Roads with parked cars pose greatest risk for cyclists: UBC study

Parked drivers failing to check what’s coming when opening their door are primarily liable for accidents described in a new University of B.C. study as one of the greatest risks to cyclists.

“In these types of situations, the burden of proof is typically on the person opening the door of the vehicle,” Adam Grossman, senior media relations adviser for the Insurance Corp. of B.C., said Thursday by email.

“They need to check that it’s safe to do so and that they are not opening it into any other traffic, including cyclists. In the absence of evidence to the contrary, the person opening the door would typically be held at fault.”

Grossman was commenting on a study that concluded certain types of routes carry much lower risk of injury for cyclists.

The study, published Thursday in the American Journal of Public Health, analyzed the cause of 690 cycling injuries in Vancouver and Toronto in 2008 and 2009 and various route types and infrastructure.

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It concluded that the greatest risk to cyclists is when they share major streets with parked cars, with no bike lanes present – such as on Broadway in Vancouver – and that without a designated space on the road, cyclists face a greater risk of injury from moving cars and car doors opening.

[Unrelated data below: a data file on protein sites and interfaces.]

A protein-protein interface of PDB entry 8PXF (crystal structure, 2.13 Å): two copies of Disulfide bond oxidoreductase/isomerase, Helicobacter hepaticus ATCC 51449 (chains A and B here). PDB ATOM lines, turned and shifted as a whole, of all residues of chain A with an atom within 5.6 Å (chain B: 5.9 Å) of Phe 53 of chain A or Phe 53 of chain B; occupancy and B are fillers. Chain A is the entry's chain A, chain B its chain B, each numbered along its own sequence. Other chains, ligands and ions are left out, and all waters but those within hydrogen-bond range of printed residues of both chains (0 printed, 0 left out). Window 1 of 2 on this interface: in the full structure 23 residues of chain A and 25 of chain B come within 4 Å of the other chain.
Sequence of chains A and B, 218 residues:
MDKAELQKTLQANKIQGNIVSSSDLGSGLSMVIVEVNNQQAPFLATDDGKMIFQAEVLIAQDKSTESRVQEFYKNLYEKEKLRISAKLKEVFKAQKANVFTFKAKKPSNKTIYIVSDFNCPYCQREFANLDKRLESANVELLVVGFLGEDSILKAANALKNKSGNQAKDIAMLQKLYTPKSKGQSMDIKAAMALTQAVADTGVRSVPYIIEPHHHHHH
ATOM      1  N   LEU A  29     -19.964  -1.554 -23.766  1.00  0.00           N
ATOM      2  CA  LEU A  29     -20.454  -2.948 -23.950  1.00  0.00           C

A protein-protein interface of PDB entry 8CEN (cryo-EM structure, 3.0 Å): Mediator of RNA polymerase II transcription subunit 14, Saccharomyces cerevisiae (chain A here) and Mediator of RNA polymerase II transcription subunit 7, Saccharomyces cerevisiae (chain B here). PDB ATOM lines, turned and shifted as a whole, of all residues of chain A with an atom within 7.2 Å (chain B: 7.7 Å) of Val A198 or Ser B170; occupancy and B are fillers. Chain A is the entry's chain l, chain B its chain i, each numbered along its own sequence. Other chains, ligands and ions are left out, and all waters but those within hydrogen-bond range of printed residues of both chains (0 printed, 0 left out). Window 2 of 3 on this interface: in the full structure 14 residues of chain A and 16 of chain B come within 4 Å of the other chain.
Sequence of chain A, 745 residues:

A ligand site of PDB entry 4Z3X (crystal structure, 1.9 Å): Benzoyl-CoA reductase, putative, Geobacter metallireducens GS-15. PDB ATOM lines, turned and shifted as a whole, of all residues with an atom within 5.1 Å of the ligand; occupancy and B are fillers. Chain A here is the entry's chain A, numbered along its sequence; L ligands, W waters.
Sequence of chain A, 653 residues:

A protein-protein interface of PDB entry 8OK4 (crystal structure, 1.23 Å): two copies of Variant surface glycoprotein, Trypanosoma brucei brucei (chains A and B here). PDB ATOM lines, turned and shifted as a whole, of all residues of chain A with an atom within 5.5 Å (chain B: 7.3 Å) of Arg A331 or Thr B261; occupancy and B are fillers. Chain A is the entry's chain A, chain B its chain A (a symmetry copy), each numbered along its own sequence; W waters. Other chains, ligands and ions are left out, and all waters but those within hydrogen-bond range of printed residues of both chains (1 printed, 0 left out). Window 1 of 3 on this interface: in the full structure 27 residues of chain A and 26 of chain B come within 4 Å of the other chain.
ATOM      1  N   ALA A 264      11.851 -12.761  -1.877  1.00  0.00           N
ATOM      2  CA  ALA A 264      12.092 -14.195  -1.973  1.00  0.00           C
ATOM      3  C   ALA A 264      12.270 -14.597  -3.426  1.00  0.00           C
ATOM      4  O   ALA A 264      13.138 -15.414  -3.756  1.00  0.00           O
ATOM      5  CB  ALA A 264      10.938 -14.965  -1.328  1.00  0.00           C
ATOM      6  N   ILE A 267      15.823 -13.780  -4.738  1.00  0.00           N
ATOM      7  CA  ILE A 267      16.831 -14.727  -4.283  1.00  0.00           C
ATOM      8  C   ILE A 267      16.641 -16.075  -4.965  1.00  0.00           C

In contrast, the study concluded, roads with infrastructure designed for cyclists – including bike lanes on major streets without parked cars, residential street bike routes, and off-street bike paths – carry about half the risk, while physically separated bike lanes carry about one-tenth the risk.

“The most common type of route was major city streets with parked cars and no bicycle infrastructure at all,” said Kay Teschke, a professor in the University of B.C.’s School of Population and Public Health and lead author of the study. “Given how frequently people ride on that route, the risk is higher. All the other 13 types (of routes) had lower risk of injury.”

Teschke noted that while accidents involving parked car doors – “doorings” – were on the greatest route risk for cyclists, such accidents are responsible for 10 per cent of all accidents involving cyclists.

She said road construction also meant increased risk for cyclists and that safe detours need to be provided.

Grossman noted that claims involving parked car accidents are on a case-by-case basis.

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“Looking at this situation specifically again, we do see occasions where the cyclist is also held at least partly – or even entirely – at fault. For example, a mother has a passenger door open for a few minutes, in broad daylight, while she is loading a young baby into its car seat when a cyclist drives into her vehicle.”

According to ICBC, between 2006 and 2010 – the latest year for which annual fatality statistics have been collected – 26 cyclists were killed on Lower Mainland and Whistler roads, including four in Vancouver.

Injuries – based on annual statistics from 2007 to 2011 in a slightly larger geographic area – stood at 4,548, with 2,431 in Vancouver.

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